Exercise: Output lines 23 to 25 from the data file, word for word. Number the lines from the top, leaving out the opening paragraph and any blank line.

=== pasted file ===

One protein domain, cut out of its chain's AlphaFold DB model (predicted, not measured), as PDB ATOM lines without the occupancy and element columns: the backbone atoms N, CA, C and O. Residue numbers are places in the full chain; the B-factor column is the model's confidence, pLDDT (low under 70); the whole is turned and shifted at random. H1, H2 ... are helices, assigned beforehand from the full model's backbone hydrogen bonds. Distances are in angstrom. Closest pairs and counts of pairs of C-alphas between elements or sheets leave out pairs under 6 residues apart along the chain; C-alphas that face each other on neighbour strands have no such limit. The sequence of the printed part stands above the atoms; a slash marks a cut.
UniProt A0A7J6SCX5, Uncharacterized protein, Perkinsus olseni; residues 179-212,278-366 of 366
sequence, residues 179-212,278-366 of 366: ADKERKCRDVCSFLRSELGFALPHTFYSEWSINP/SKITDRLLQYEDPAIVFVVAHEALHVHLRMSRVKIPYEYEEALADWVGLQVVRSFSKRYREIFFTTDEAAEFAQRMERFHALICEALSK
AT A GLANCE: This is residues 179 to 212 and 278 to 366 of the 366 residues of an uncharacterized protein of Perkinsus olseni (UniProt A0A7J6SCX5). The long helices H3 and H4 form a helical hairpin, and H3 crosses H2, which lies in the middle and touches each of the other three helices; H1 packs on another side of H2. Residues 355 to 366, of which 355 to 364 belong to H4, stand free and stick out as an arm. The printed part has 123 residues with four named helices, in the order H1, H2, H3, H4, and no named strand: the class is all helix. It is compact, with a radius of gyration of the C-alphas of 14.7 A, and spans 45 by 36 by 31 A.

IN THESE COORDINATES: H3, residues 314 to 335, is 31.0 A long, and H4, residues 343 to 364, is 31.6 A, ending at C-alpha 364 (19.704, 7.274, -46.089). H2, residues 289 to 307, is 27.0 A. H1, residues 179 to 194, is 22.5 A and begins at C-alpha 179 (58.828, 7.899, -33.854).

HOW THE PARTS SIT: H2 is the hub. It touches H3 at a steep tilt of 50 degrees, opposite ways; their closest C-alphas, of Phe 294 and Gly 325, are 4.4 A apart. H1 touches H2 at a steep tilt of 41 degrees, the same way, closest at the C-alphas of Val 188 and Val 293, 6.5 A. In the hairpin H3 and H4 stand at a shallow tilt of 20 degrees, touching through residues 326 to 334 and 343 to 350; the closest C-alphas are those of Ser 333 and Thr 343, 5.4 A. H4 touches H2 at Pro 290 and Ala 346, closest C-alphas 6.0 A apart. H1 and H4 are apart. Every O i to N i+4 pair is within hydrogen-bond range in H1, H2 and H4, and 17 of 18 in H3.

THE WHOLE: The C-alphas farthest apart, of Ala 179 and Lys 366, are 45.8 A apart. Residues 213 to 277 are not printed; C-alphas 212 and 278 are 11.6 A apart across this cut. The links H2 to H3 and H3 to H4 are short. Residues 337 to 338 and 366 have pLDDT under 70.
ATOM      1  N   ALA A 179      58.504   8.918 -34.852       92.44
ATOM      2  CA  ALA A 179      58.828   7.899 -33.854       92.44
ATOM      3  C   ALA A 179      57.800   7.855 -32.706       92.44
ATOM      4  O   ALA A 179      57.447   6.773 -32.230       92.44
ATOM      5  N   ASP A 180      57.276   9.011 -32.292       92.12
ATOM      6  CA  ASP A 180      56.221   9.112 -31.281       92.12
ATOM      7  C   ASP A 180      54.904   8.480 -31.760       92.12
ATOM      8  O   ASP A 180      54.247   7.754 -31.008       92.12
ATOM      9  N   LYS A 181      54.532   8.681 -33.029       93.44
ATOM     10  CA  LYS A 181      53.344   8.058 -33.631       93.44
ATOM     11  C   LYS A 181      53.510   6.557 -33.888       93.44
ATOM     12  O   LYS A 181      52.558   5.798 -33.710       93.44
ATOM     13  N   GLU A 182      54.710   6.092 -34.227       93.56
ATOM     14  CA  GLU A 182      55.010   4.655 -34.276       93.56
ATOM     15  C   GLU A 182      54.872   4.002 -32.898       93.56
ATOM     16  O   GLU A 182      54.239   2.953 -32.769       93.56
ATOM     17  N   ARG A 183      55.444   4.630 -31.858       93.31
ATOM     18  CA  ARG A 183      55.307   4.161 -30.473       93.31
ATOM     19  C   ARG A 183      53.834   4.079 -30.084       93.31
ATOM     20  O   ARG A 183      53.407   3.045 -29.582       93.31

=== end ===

ATOM     17  N   ARG A 183      55.444   4.630 -31.858       93.31
ATOM     18  CA  ARG A 183      55.307   4.161 -30.473       93.31
ATOM     19  C   ARG A 183      53.834   4.079 -30.084       93.31